Virtual & Augmented Reality

Virtual and Augmented Reality has received a lot of press recently, despite being around for over 30 years.  After huge advancements in screen technology and computational processing power, the technology is no longer confined to big businesses with multi-million euro budgets.  This is partly due to the mobile phone industry, the LED and OLED screens are now lighter with higher-density displays, allowing for relatively cheap Head Mounted Displays (HMDs).

Linked with hardware improvements, software has evolved for producing environments and 3D assets which are believable and interactable. All of this brought together has formed the perfect storm for Virtual and Augmented Reality to become accessible to a much wider audience.

Irish Manufacturing Research has made huge investments in the technology, as we strongly believe it can be used to assist your staff to perform more effectively in many areas, including but not limited to Training, Communication, Processes and Data Visualisation. Where VR and AR technologies are different to other machines within a facility, these HMDs interact directly with your staff, adding to their visual and audible perception.

Virtual or Augmented – The two ends of a sliding scale:

At first glance, the two technologies look very similar, however, they are for completely different use cases. When in Virtual Reality, the wearer has no perception of their surroundings. This allows for full separation from the real world, enabling them to believe they are in a totally different location or time.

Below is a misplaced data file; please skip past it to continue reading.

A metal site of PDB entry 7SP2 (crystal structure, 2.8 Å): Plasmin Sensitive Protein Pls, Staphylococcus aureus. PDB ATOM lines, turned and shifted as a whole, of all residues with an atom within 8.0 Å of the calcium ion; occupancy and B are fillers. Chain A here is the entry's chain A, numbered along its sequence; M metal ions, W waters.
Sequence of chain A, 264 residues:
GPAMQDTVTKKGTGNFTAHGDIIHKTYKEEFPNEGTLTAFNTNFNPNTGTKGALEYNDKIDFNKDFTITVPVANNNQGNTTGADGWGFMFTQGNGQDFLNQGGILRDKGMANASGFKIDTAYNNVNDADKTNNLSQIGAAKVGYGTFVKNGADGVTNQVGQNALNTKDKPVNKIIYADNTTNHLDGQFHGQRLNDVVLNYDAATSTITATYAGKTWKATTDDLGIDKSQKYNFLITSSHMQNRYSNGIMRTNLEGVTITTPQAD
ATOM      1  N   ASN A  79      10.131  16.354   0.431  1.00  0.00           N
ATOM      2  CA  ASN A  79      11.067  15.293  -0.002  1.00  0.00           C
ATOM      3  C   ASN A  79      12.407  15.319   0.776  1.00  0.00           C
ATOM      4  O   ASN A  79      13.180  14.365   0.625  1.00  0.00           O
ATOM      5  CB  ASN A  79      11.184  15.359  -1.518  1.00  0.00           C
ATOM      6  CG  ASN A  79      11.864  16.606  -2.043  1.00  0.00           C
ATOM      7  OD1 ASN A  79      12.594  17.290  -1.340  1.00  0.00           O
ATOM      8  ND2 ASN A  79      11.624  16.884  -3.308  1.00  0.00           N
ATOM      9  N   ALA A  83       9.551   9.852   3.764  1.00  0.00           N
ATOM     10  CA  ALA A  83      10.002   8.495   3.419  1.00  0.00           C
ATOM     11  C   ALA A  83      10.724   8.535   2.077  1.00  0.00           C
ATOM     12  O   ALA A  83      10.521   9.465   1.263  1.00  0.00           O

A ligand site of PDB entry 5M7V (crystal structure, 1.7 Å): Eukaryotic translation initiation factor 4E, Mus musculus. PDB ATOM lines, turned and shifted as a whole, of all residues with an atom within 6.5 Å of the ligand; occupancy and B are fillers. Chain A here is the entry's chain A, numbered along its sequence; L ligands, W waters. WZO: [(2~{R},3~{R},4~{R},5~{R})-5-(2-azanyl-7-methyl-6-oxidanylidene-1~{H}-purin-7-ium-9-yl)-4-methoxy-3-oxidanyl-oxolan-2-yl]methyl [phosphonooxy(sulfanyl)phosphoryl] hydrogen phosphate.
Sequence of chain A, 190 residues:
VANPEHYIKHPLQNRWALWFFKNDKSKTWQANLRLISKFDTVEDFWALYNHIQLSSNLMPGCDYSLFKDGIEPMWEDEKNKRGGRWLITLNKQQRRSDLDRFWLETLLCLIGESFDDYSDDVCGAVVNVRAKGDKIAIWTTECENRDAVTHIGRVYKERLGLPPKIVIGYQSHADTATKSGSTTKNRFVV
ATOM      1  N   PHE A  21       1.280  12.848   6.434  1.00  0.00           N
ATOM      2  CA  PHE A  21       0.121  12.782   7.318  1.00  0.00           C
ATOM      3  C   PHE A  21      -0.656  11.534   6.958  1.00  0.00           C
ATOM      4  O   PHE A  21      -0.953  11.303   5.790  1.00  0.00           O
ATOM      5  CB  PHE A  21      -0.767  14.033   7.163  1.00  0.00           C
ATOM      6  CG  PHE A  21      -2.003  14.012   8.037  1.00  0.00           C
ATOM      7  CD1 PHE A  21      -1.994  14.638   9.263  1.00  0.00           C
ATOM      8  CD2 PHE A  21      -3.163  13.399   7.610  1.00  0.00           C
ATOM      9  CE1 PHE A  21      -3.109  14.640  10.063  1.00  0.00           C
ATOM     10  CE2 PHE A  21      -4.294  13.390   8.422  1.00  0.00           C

Conversely, Augmented Reality uses transparent displays which allow the wearer to have a full view of the space they are located. Accurate tracking then allows the HMD to add (augment) what the user sees, by adding visuals and audio into their view.

Practical uses of VR:

Pilots have been trained in virtual environments for decades. By placing a person in a believable environment which is systematic and controlled, you are able to precisely expose them to specific scenarios for training, desensitisation, evaluation and many other use cases. The controlled and systematic nature also allows multiple people to go through identical situations or training scenarios, regardless of time of day, trainer fatigue or other external factors.

Practical uses of AR:

Similar to VR, AR allows a systematic interaction except in AR, this is within a real-world space. Various examples of AR could be a heads-up display, which shows real-time sensor data to the wearer, which allows them to more accurately do a task.  Other examples include the playback of audio and visuals like maps, live feeds from colleagues in remote locations, and visualisations from manufacturing tools.

Challenges to adopt and embed VR and/or AR technology:

Companies across Ireland are experiencing this technology at very different rates, and there are many barriers to entry. Often the first questions we hear companies ask is:

What hardware to purchase?

Where should I be using VR?

Why would I change my existing processes to include VR/AR?

How do I create custom assets to match my production?

We are here to help. We have the widest selection of HMDs for you to experience and have implementations and examples of them interacting with real-world hardware you will be familiar with.




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